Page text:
At the moment, he was a hustler, plying a brisk trade in black market rations. Haggard mothers traded their daily allotment of paper for a cache of delectable treats or fresh meat. Surly teen-agers swapped paper for a cheap high. Sour smelling old men shuffled away from his cart, clutching the drink of the day.

    He was hoping to receive a specially-marked coupon, which would direct him to his first contact. He waited until most of the other hustlers had closed up shop before doing the same. After securing his cart in an inviting alleyway—no sense in letting the Agency surplus go to waste—he scampered back to his flat to examine the government-issued scrip.

    Unsurprisingly, most of the sweat-stained papers were counterfeit. The dates were altered by changing 3’s to 8’s or 1’s to 7’s. Rivers was looking for a more subtle alteration. There! An extraneous comma in the fine print of a tuna redemption voucher.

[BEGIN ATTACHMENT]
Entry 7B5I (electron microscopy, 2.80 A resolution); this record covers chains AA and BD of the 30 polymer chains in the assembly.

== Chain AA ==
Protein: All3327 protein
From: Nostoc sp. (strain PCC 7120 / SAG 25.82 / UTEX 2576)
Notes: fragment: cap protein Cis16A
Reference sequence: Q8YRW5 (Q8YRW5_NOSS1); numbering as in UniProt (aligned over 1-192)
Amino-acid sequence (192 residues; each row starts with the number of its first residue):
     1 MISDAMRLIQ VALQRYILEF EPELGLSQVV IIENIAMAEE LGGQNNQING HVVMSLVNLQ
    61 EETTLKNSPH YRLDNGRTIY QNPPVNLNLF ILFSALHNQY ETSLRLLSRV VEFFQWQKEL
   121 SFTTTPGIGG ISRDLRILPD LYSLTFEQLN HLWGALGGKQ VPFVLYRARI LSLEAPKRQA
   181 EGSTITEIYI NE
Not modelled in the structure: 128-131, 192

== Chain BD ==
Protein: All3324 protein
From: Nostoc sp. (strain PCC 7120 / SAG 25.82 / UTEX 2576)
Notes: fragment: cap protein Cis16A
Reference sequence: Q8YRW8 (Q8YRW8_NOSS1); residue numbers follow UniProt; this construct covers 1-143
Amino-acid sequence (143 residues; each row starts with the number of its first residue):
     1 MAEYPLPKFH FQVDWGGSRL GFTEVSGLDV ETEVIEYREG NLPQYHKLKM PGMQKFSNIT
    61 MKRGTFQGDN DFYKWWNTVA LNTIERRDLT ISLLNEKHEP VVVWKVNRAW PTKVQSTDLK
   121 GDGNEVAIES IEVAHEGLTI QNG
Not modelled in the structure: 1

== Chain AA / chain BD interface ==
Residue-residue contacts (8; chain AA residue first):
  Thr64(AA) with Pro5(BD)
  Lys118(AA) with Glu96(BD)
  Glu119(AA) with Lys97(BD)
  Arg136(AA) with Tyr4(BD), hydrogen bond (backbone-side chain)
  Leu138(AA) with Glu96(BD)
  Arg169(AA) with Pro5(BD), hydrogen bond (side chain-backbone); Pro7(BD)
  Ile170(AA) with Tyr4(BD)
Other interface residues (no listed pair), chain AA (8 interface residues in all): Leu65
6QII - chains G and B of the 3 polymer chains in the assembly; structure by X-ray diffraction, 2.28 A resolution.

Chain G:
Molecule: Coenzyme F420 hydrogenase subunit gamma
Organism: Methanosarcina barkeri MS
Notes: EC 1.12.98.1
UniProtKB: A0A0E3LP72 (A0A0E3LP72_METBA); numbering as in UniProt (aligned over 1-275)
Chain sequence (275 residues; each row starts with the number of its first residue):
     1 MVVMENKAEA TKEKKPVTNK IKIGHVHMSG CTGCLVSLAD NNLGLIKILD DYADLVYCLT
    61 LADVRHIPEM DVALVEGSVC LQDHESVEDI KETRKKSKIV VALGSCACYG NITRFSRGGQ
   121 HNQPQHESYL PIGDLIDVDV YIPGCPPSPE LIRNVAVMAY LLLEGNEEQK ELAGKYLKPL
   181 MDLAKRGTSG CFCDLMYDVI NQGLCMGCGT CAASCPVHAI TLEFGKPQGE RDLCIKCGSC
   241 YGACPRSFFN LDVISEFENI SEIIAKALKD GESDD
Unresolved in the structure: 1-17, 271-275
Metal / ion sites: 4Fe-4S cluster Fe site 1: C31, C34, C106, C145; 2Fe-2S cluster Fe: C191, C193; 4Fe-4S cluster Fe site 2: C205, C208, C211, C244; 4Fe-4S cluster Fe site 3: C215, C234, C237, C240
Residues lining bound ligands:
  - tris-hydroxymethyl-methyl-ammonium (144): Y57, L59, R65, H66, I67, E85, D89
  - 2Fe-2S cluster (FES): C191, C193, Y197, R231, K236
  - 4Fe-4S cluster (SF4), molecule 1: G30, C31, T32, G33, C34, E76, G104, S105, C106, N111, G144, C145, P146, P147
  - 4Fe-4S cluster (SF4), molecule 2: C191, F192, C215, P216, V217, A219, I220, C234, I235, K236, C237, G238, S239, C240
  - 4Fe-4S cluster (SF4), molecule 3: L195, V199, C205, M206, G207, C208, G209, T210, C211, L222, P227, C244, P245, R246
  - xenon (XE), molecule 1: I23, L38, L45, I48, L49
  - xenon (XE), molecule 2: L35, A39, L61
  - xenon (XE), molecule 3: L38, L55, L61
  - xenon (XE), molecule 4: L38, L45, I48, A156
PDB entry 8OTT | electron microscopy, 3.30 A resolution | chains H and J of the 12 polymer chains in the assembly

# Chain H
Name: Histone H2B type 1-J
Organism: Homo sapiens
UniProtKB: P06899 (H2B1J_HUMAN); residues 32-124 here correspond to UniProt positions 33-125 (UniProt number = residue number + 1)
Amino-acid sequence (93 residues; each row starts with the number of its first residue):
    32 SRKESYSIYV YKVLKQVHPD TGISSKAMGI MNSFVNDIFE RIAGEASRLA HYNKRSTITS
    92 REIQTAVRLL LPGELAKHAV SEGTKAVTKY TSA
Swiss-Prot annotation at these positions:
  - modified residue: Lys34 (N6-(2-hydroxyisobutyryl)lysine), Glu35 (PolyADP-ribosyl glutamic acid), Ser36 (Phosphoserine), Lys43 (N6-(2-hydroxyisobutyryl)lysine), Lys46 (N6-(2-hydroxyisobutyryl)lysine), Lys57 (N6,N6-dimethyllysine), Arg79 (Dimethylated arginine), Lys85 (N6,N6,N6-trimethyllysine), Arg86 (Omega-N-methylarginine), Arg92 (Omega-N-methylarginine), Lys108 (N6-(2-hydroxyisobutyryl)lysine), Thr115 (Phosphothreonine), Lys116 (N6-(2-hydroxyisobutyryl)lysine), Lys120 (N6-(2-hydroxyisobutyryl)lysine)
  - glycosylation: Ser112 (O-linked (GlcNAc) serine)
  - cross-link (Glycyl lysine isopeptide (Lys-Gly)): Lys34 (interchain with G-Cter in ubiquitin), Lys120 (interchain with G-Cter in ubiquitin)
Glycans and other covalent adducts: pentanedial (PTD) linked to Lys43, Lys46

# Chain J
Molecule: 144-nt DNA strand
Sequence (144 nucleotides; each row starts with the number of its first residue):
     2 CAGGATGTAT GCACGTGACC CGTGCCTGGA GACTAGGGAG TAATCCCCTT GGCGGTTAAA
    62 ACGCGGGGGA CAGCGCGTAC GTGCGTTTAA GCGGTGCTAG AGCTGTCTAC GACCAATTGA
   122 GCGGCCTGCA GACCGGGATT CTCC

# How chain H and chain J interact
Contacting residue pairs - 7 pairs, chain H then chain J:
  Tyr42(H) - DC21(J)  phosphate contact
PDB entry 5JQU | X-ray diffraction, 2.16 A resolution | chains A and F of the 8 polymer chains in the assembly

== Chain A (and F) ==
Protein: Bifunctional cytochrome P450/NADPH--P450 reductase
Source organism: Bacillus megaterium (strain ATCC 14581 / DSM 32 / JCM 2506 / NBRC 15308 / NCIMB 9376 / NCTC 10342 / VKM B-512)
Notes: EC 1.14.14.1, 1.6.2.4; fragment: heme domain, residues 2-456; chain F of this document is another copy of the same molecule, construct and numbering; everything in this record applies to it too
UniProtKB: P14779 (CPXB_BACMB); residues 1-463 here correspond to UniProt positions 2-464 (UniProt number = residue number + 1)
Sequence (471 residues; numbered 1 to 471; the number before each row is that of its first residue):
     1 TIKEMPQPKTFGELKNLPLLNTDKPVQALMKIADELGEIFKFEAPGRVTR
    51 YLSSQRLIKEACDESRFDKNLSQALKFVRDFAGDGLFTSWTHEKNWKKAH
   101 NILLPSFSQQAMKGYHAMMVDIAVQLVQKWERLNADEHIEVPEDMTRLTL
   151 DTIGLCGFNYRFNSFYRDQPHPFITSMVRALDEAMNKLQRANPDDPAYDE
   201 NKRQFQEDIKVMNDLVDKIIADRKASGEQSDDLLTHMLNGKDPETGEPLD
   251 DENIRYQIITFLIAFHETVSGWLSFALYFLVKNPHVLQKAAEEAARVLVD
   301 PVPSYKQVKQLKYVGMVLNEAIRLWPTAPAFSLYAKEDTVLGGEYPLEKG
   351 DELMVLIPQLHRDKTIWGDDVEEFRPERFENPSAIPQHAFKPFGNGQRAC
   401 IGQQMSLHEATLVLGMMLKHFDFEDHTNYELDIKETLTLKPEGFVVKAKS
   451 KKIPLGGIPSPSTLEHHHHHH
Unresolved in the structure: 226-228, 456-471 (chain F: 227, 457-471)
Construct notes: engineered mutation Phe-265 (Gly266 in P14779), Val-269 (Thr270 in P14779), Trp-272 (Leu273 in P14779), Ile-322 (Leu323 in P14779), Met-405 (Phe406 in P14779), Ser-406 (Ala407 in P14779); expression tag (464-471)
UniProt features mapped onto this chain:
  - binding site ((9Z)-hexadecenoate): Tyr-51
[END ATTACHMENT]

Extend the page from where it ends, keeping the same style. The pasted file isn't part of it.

He flipped the coupon over and stared intently at the pattern. After about 30 seconds, he looked away from the paper to the blank wall. He blinked rapidly, taking note of the after-image. He could just make out the code, “Q4”.

    He hid his loot behind the dresser for some lucky squatter to find. The first act was over. After a short nap, he would hike over to Quadrant 4.

    The story begins on CCC #371.

    • Cathy Miller says:

      An extraneous comma in the fine print of a tuna redemption voucher. Sounds like they need a good editor. 😉 Your creativity knows no bounds, Mitch. Love this series. 🙂

      • Anklebuster says:

        Thanks, Cathy. Creativity took a break from the series, though. I’m retooling everything in Scrivener, which I really don’t know too well.



        • I’m testing out Scrivener, too. Let me know what you think. I just started and am plowing my way through. BTW, Jenn Mattern at All Indie Writers has a few posts with templates to use with Scrivener.

          • Anklebuster says: